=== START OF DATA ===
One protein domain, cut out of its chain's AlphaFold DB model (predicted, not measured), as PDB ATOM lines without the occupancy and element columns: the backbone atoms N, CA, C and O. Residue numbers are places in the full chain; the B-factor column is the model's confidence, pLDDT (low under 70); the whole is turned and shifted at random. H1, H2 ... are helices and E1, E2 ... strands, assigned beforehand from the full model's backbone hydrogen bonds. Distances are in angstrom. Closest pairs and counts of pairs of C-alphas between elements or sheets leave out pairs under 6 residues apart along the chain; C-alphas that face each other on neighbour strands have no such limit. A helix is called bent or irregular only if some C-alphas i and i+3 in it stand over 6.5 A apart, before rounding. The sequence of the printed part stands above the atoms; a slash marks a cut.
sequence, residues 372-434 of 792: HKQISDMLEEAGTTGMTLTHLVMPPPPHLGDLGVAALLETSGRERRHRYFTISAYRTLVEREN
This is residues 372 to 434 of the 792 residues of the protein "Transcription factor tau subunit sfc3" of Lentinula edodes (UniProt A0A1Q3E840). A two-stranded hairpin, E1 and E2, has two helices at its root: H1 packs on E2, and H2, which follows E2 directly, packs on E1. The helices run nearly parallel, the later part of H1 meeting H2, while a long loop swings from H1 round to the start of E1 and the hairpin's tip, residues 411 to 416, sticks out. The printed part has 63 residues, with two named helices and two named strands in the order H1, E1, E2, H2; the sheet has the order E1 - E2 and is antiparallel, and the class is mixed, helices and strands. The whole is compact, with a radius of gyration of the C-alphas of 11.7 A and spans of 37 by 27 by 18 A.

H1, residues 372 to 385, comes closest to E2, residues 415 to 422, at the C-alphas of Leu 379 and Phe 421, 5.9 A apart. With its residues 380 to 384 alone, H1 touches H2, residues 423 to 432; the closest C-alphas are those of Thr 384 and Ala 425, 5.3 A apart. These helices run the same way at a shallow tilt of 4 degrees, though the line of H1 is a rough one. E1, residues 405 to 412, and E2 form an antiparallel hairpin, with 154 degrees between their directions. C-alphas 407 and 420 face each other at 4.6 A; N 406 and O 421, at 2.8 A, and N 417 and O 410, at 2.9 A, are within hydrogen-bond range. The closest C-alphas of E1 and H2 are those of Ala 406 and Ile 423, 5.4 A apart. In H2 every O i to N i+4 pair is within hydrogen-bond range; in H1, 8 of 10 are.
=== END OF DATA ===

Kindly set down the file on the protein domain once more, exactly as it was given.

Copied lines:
One protein domain, cut out of its chain's AlphaFold DB model (predicted, not measured), as PDB ATOM lines without the occupancy and element columns: the backbone atoms N, CA, C and O. Residue numbers are places in the full chain; the B-factor column is the model's confidence, pLDDT (low under 70); the whole is turned and shifted at random. H1, H2 ... are helices and E1, E2 ... strands, assigned beforehand from the full model's backbone hydrogen bonds. Distances are in angstrom. Closest pairs and counts of pairs of C-alphas between elements or sheets leave out pairs under 6 residues apart along the chain; C-alphas that face each other on neighbour strands have no such limit. A helix is called bent or irregular only if some C-alphas i and i+3 in it stand over 6.5 A apart, before rounding. The sequence of the printed part stands above the atoms; a slash marks a cut.
sequence, residues 372-434 of 792: HKQISDMLEEAGTTGMTLTHLVMPPPPHLGDLGVAALLETSGRERRHRYFTISAYRTLVEREN
This is residues 372 to 434 of the 792 residues of the protein "Transcription factor tau subunit sfc3" of Lentinula edodes (UniProt A0A1Q3E840). A two-stranded hairpin, E1 and E2, has two helices at its root: H1 packs on E2, and H2, which follows E2 directly, packs on E1. The helices run nearly parallel, the later part of H1 meeting H2, while a long loop swings from H1 round to the start of E1 and the hairpin's tip, residues 411 to 416, sticks out. The printed part has 63 residues, with two named helices and two named strands in the order H1, E1, E2, H2; the sheet has the order E1 - E2 and is antiparallel, and the class is mixed, helices and strands. The whole is compact, with a radius of gyration of the C-alphas of 11.7 A and spans of 37 by 27 by 18 A.

H1, residues 372 to 385, comes closest to E2, residues 415 to 422, at the C-alphas of Leu 379 and Phe 421, 5.9 A apart. With its residues 380 to 384 alone, H1 touches H2, residues 423 to 432; the closest C-alphas are those of Thr 384 and Ala 425, 5.3 A apart. These helices run the same way at a shallow tilt of 4 degrees, though the line of H1 is a rough one. E1, residues 405 to 412, and E2 form an antiparallel hairpin, with 154 degrees between their directions. C-alphas 407 and 420 face each other at 4.6 A; N 406 and O 421, at 2.8 A, and N 417 and O 410, at 2.9 A, are within hydrogen-bond range. The closest C-alphas of E1 and H2 are those of Ala 406 and Ile 423, 5.4 A apart. In H2 every O i to N i+4 pair is within hydrogen-bond range; in H1, 8 of 10 are.